Earlier this year I served as a “citizen reviewer” for the Connect for Health Challenge. The Connect for Health Challenge brought together Blue Cross Blue Shield of Minnesota Foundation and InCommons, an initiative of the Bush Foundation, to fund projects that aimed to improve health by fostering social connections (an issue I’ve discussed in previous posts).The Challenge’s grant review process was not typical. A typical grant review process would include a several page detailed proposal, supporting financial and organizational documentation and decisions made by the foundation board (with input from staff). It can be slow, very competitive and often not very transparent. It is not unusual for the same organizations get funded year after year.
The Challenge involved shorter applications, less documentation and different types of citizen participation in the review process.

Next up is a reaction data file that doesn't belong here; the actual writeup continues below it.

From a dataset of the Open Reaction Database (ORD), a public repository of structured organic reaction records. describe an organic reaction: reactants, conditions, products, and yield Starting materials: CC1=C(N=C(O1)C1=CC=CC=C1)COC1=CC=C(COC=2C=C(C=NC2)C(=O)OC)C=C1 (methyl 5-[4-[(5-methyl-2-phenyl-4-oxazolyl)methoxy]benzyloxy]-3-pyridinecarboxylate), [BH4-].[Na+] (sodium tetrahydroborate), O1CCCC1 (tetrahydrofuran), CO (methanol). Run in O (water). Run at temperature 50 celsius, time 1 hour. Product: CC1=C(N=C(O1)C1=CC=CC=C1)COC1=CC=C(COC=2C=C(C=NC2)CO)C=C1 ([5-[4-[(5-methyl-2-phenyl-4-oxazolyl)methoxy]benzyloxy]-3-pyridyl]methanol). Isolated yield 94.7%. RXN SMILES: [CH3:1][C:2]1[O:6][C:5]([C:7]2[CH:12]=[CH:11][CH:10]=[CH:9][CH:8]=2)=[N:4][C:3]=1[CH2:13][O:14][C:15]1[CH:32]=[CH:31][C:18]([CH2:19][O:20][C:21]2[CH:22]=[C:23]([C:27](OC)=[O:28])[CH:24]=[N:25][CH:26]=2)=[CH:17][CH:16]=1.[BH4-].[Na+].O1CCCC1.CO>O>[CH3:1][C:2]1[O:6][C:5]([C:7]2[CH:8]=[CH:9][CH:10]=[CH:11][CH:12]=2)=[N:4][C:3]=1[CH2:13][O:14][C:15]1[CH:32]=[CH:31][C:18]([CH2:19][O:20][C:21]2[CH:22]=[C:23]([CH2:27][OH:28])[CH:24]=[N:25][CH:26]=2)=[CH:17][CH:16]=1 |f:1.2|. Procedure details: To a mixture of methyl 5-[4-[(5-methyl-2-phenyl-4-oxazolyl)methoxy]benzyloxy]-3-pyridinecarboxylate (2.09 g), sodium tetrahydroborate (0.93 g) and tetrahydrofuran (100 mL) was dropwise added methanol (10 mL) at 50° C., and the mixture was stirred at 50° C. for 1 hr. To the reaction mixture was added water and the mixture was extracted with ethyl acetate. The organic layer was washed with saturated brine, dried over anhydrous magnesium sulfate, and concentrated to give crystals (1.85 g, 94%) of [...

According to InCommons’ website, its goal is to provide a way for people to share innovative ideas and solutions to tough community problems. It aims to
- Recognize innovative ideas for solving problems
- Let community members determine what’s important
- Help identify and connect people already working on tough problems
- Shed light on solutions in overlooked places
- Provide a transparent process for grant-making
I attended an event recently which honored the organizations that submitted Challenge grant proposals. As luck would have it, I ended up sitting at a table with staff from The Family Partnership, which was awarded the one $100,000 grant (twenty $20,000 grants were also awarded) for its Native American Somali Peacemakers project. This project brings Native Americans and Somali together in the Powderhorn and Phillips neighborhoods in order to build social connections and improve neighborhood safety. The project grew out of a desire to address incidents of conflict and misunderstanding between the groups. Congrats and good luck to the folks behind this promising project.
I’ll discuss in a subsequent blog my thoughts on this process and my personal experience as a citizen reviewer.